Peckham foodbank opens from 2pm every Tuesday and Thursday, but many people are now arriving at 9am in the hope they can get their food before there’s any chance of it running out. By 1pm, the small reception room will be completely full with people waiting for food parcels. From 2 to 5pm, Felicia and her team of volunteers will work non-stop. The original one interview room – used to go through a visitor’s details and dietary requirements – has turned to two. The one small store room for food has now turned into the whole ground floor of the building. Big Yellow, the self-storage company, has even given Peckham foodbank another store room of their own for free. Two satellites centres have been set up in Kennington and Kingswood, with a third planned for Bermondsey, meaning on any day of the week there will be a food bank operating in the area. Yet the demand shows no sign of stopping.
“The numbers have definitely increased,” Felicia says. “After every session, it’s like a nightmare, you think: ‘Where am I going to fill that again?’ I think the rise has come because the need is there. It’s sad because it’s a first world country and people don’t expect food to be an issue but I think because of the changes we’ve been seeing in the last few years, the need is there.”
A change to benefits is the biggest reason for people suddenly needing to rely on food banks. Often people have switched from Employment and Support Allowance to Jobseeker’s allowance, and will have up to four weeks when one set of benefits has stopped and money from the new allowance has yet to come through. They are unlikely to have any savings to get them through that period.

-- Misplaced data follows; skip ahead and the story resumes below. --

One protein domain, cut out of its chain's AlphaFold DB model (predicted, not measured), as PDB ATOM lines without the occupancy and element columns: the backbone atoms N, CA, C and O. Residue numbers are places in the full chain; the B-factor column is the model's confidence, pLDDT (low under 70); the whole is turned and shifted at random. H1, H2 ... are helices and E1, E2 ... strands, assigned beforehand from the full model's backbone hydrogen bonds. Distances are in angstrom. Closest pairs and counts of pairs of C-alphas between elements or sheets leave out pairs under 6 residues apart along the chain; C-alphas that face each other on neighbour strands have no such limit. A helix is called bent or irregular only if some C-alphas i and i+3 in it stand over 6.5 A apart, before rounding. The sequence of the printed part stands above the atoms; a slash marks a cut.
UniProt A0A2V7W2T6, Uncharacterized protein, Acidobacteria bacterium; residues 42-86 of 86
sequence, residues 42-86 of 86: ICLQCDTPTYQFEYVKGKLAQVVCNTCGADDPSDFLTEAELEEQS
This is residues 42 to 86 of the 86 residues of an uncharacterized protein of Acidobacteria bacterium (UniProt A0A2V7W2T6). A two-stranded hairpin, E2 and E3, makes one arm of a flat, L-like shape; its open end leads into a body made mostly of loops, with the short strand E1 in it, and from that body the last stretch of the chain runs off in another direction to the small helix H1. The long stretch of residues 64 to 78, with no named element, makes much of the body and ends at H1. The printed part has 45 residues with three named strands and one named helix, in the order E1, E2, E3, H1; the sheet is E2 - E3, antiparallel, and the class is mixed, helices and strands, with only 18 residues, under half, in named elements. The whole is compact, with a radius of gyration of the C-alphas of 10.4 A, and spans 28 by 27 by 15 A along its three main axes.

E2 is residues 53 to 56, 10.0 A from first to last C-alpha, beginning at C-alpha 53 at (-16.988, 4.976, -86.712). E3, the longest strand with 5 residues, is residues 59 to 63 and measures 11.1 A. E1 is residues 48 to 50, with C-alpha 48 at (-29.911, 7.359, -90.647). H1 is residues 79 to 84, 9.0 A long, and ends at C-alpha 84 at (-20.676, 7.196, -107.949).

From an outsider’s perspective, it’s easy to ask why friends or family can’t help when a situation becomes so bad that people can’t afford to feed themselves, but, as Felicia explains, it’s not as simple as that.
“Most people who come have been on benefits for over two years. You’ve got no savings, and you’ve lost all the goodwill from people around you because you’re going to be sure that in two years you’ve had to ask for favours. If you’ve been unemployed for a while, you’ve used all the goodwill from others. There is a limit that people can keep helping you.”
Felicia is insistent that foodbanks should be seen as a crisis centre and not a permanent part of the welfare state. She says that food banks were set up to help those who were poorest in the community, not to serve as an extra arm of the government. Yet the worry never leaves her that one day there won’t be enough food at the foodbank and people will have nowhere else to turn.
“With the system tightened up so much, we’re having people fall on us so much. I’m thinking about it all the time because the fear is when you start to see people needing foodbanks. The fear is when you come to a time when there’s no food. We’re trying to put something together with other services on agreeing on how we can move people on from here. Because that’s what they need: advice. The food is one thing, but people are really disillusioned, there’s so many changes happening and they don’t know where they’re going.”